An advocate for area victims of crime
Published 9:00 am Sunday, March 11, 2018
For over a decade, one Albert Lean has been doing his part to help some of those most in need.
Chuck Pownell has volunteered with the Freeborn County Crime Victims Crisis Center for 11 years, and doesn’t plan to stop any time soon.
Retired and living in Albert Lea with his wife, Pownell fills his time with being a father of two and a grandfather of three, and drives veterans up to the Veterans Administration hospital in the Cities three times a week. Volunteering with the CVCC, though, is a big part of his time.
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Volunteering with the organization is something he had thought of for some time, but the mandatory 40 hours of training was a bit intimidating at first, Pownell said. It wasn’t until he went through the Citizens Academy with the Albert Lea Police Department that another person in the class encouraged him to start the CVCC volunteer training.
While Pownell has worked in the CVCC office when the staff is out of town for meetings or manned tables at events, the majority of his duties as a volunteer consist of answering the CVCC’s phones when the center itself is closed to the public, between the hours of 5 p.m. and 8 a.m. The main focus of being a CVCC volunteer, he said, is to be a good ambassador of the organization for the community.
When it comes to answering phones, Pownell and other volunteers rotate shifts of weekdays and weekends using an online schedule. The calls coming in can vary in nature, but the majority of calls tend to relate to some form of domestic violence, Pownell said. Some calls come from people out of town wanting to have loved ones in the area checked on, who may be in an unsafe situation at home.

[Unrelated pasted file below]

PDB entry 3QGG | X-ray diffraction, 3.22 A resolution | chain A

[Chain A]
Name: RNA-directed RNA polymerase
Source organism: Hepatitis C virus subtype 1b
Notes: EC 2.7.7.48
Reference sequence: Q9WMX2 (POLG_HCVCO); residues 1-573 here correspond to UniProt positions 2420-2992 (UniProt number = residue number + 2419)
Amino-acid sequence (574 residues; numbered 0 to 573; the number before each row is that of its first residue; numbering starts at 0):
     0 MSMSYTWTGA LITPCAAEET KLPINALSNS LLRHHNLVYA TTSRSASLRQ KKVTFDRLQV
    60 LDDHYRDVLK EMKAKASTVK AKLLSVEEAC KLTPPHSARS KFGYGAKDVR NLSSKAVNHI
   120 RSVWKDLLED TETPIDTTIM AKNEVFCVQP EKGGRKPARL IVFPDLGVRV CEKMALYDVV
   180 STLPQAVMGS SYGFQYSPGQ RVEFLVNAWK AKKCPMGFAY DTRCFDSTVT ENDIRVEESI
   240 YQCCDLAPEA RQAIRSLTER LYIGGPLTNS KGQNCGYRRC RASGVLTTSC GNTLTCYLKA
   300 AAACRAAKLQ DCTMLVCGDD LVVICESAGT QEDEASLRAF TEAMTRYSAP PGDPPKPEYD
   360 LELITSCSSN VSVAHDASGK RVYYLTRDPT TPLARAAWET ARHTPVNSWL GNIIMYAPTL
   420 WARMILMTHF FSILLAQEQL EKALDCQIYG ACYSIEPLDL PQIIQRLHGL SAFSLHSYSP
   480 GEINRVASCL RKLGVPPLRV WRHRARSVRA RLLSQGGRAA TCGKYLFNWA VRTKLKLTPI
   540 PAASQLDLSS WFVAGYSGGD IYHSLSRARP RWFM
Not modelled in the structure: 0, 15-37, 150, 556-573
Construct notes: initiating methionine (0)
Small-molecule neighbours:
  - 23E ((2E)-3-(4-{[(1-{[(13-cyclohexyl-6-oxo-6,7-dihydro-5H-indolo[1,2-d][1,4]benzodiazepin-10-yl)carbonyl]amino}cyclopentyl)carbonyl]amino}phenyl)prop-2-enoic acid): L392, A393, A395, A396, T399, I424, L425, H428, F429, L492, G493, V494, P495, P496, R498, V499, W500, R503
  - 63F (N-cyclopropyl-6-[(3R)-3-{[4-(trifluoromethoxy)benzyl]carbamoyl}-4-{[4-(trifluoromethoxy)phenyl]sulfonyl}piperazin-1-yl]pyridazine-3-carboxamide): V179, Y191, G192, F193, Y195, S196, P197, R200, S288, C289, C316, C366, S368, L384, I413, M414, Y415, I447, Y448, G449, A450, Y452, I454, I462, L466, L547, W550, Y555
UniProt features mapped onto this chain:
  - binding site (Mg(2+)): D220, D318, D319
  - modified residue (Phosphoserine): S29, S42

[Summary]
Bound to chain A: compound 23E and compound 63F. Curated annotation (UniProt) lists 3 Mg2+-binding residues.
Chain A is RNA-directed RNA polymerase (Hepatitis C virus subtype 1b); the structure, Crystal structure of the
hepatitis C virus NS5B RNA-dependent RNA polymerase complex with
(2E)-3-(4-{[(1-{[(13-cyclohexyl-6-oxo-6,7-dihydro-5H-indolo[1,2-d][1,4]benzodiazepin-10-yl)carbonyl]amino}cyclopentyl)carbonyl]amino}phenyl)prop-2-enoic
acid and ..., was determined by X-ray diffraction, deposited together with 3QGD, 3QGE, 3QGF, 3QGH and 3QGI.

Volunteers carry bags filled with necessary forms and information for people who may need it when volunteers are on duty. Pownell himself has met people in need up at the Law Enforcement Center to begin the process of filing orders for protection and helping people find other resources they might need.
“Every time we get called out it’s a different situation,” he said. “You never know what you’re going to get called out to.”
A startling realization Pownell has made while volunteering has been that even in a community like Albert Lea, which he said seems safe, there are people involved in the cycle of domestic violence, either as a victim, survivor, abuser or as someone trying to help.
He said the CVCC is always looking for volunteers, and that the 40 hours of training shouldn’t be intimidating to others as it was to him. Instead, Pownell said the hours should be looked at as a small part of a bigger picture.
In the past, when classes were a part of sentencing for male perpetrators in cases of domestic violence, Pownell helped lead some of the classes. The classes were set up as roundtables, and he said there was no limit to the amount of “crazy reasons” some people would have for getting violent with someone else in the home.
Pownell said what usually hits home for him the most is when he deals with calls involving children in unsafe situations. He recalled one time where a 10- or 11-year-old called in, saying they had been kicked out by their parents, and had no place to go.
As heavy as some cases can get, Pownell said it’s still worth it, knowing he has helped make a difference.
“It’s knowing you’re able to help these victims who have gone through something,” he said.”A lot of them don’t see it as abuse until it gets way out there.”
By the numbers
11 – Years Chuck Pownell has been volunteering with the Freeborn County Crime Victims Crisis Center
40 – Hours of training CVCC volunteers must complete
1 – Numbers of males, besides Pownell, who volunteer with the CVCC